Dday Content


D-Day for young people and schools

D-Day 70 Logo 6 June 1944 is known as D-Day. Those landings were pivotal in drawing the Second World War to a close as well as being one of the most ambitious attacks in military history.

The D-Day invasion is an ideal opportunity to look at the complexity of the Second World War through a single event. Men and women from many nations took part in the preparations for the attack, in the landings and in supporting the attack in the days and weeks that followed. New technology was developed to allow the landings to take place, whilst the propaganda and civilian resistance took on increased levels of importance.

Follow the D-Day landings on this site, with information especially written for young people. Available as downloadable pdfs.

NB: The Second World War is a statutory component of the KS3 National Curriculum for History. The information on these pages and additional resources available free of charge in The Royal British Legion Learning Pack can help schools and students to learn about that time.

Remembrance Travel tour to Normandy

School children planting flags on beach at AsnellesRemembrance Travel for Schools and Young People arranges tours for schools and youth groups to locations associated with past conflicts.

In 2009, we took 80 children from schools around London and the South East to Normandy as part of their 'Travel and Learn' D-Day 65 excursion.

On the beach at Asnelles, they helped to plant 12,000 flags which had been sent in by Legion supporters with messages of thanks and they met with D-Day veterans to learn about their wartime experiences.

Here are some comments from those who participated.

What a fantastic weekend. Thank you again for such a wonderful opportunity. The students have been buzzing since the trip and made some really insightful/ heartfelt comments during their presentation to staff on Wednesday. The other staff have commented on the maturity of the students and couldn't believe how well a group of children understood the importance and significance of D-day itself and the commemorations at the weekend.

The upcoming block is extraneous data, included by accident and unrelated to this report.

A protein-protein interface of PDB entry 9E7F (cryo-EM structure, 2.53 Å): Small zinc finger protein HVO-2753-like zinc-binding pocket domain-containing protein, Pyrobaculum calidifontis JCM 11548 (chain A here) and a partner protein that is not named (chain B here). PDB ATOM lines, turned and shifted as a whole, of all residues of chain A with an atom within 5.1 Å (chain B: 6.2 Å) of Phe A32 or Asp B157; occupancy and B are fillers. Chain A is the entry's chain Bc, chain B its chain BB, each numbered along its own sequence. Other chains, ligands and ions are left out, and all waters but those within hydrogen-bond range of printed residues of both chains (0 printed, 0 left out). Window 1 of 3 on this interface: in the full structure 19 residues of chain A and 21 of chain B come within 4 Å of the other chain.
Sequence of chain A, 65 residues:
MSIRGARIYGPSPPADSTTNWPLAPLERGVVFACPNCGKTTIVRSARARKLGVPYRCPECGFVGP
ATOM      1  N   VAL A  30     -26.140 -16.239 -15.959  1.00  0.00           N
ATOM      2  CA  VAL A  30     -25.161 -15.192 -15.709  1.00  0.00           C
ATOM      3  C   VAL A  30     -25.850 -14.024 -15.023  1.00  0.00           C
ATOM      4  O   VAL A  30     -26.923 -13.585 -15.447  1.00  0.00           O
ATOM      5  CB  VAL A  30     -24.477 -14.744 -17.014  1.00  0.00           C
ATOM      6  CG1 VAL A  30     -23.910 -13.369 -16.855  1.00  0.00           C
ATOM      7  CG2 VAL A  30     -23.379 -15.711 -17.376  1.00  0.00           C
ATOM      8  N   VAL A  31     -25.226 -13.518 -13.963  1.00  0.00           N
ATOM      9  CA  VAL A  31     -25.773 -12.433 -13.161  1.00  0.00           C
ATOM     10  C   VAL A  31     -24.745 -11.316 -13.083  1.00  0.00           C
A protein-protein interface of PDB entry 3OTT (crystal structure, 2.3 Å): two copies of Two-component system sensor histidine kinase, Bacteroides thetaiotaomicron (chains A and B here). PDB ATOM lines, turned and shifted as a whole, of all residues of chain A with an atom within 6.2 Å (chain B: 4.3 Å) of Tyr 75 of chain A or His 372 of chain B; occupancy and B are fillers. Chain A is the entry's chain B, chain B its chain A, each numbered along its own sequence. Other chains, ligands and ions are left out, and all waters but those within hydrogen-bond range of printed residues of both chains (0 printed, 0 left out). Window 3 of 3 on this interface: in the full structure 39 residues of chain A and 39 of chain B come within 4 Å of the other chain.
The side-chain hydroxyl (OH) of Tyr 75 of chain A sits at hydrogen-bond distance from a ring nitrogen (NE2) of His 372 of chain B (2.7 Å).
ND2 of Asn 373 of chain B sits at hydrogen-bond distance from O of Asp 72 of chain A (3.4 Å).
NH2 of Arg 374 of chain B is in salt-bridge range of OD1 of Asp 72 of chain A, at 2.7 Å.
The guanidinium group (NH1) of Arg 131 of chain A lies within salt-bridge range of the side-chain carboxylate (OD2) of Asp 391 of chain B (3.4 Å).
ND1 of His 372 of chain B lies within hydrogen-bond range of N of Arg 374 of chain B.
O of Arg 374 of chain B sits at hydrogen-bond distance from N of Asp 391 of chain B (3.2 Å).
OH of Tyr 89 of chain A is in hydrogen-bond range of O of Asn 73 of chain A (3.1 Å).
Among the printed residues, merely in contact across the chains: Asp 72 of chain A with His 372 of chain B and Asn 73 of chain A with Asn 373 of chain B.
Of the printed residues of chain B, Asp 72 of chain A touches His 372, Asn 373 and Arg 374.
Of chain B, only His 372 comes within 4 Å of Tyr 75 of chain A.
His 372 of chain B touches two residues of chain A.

Teacher, Sittingbourne Community Colleg, Kent
It was such an honour to be there. It really was one of the best experiences of my life so far. I’ll never forget it. What the men did for us was remarkable really.
Jake, Year 10, Sittingbourne Community College
The best thing about the trip for me wasn't meeting the prime minister or the fireworks, it was speaking to the veterans, real people with amazing experiences. It's humbling really to think they risked their lives for us. We laid wreathes in a British Cemetery on the last day of the trip and our school wrote that 'we will always remember those who fought and died, sacrificing their tomorrows for our todays' and that says a lot. We can't forget that we wouldn't live our lives the way we do if it wasn't for the men on D-Day and others in the war. 
Fern, Year 10, Sittingbourne Community College
I made a scrap book the day after we came back from Normandy. It took me 3 hours but now I will always be able to remember everything about the trip. It was amazing.
Amy, Year 10, Sittingbourne Community College
Being on the trip, we didn't just see it, we felt it. 
Charlotte, Year 10, Sittingbourne Community College

If you or your school are interested in a trip to learn more about past battles and war-time experiences, contact Remembrance Travel for Schools or visit the website - www.remembrancetravelschools.org.uk.

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